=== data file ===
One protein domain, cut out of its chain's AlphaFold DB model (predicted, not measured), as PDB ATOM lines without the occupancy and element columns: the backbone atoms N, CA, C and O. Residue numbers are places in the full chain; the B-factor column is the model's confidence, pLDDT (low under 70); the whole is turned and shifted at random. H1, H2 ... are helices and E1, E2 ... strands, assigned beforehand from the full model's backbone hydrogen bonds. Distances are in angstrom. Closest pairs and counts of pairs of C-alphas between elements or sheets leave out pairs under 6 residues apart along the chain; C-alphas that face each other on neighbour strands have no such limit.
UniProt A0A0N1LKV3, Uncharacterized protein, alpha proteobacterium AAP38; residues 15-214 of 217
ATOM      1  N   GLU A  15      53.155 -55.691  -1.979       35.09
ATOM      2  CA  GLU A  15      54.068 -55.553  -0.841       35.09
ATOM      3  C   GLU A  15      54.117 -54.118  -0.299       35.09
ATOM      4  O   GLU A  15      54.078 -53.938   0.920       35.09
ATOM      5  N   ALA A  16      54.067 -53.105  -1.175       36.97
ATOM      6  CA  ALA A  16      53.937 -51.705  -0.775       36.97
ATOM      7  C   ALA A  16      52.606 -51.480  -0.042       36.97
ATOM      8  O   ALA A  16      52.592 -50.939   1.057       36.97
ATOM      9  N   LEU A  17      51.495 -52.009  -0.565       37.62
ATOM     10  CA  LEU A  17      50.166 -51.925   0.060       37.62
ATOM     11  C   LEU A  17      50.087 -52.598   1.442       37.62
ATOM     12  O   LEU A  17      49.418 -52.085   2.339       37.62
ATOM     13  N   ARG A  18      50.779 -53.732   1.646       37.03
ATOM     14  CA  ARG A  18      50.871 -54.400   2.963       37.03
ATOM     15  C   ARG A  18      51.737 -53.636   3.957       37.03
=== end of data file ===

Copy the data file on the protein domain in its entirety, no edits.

One protein domain, cut out of its chain's AlphaFold DB model (predicted, not measured), as PDB ATOM lines without the occupancy and element columns: the backbone atoms N, CA, C and O. Residue numbers are places in the full chain; the B-factor column is the model's confidence, pLDDT (low under 70); the whole is turned and shifted at random. H1, H2 ... are helices and E1, E2 ... strands, assigned beforehand from the full model's backbone hydrogen bonds. Distances are in angstrom. Closest pairs and counts of pairs of C-alphas between elements or sheets leave out pairs under 6 residues apart along the chain; C-alphas that face each other on neighbour strands have no such limit.
UniProt A0A0N1LKV3, Uncharacterized protein, alpha proteobacterium AAP38; residues 15-214 of 217
ATOM      1  N   GLU A  15      53.155 -55.691  -1.979       35.09
ATOM      2  CA  GLU A  15      54.068 -55.553  -0.841       35.09
ATOM      3  C   GLU A  15      54.117 -54.118  -0.299       35.09
ATOM      4  O   GLU A  15      54.078 -53.938   0.920       35.09
ATOM      5  N   ALA A  16      54.067 -53.105  -1.175       36.97
ATOM      6  CA  ALA A  16      53.937 -51.705  -0.775       36.97
ATOM      7  C   ALA A  16      52.606 -51.480  -0.042       36.97
ATOM      8  O   ALA A  16      52.592 -50.939   1.057       36.97
ATOM      9  N   LEU A  17      51.495 -52.009  -0.565       37.62
ATOM     10  CA  LEU A  17      50.166 -51.925   0.060       37.62
ATOM     11  C   LEU A  17      50.087 -52.598   1.442       37.62
ATOM     12  O   LEU A  17      49.418 -52.085   2.339       37.62
ATOM     13  N   ARG A  18      50.779 -53.732   1.646       37.03
ATOM     14  CA  ARG A  18      50.871 -54.400   2.963       37.03
ATOM     15  C   ARG A  18      51.737 -53.636   3.957       37.03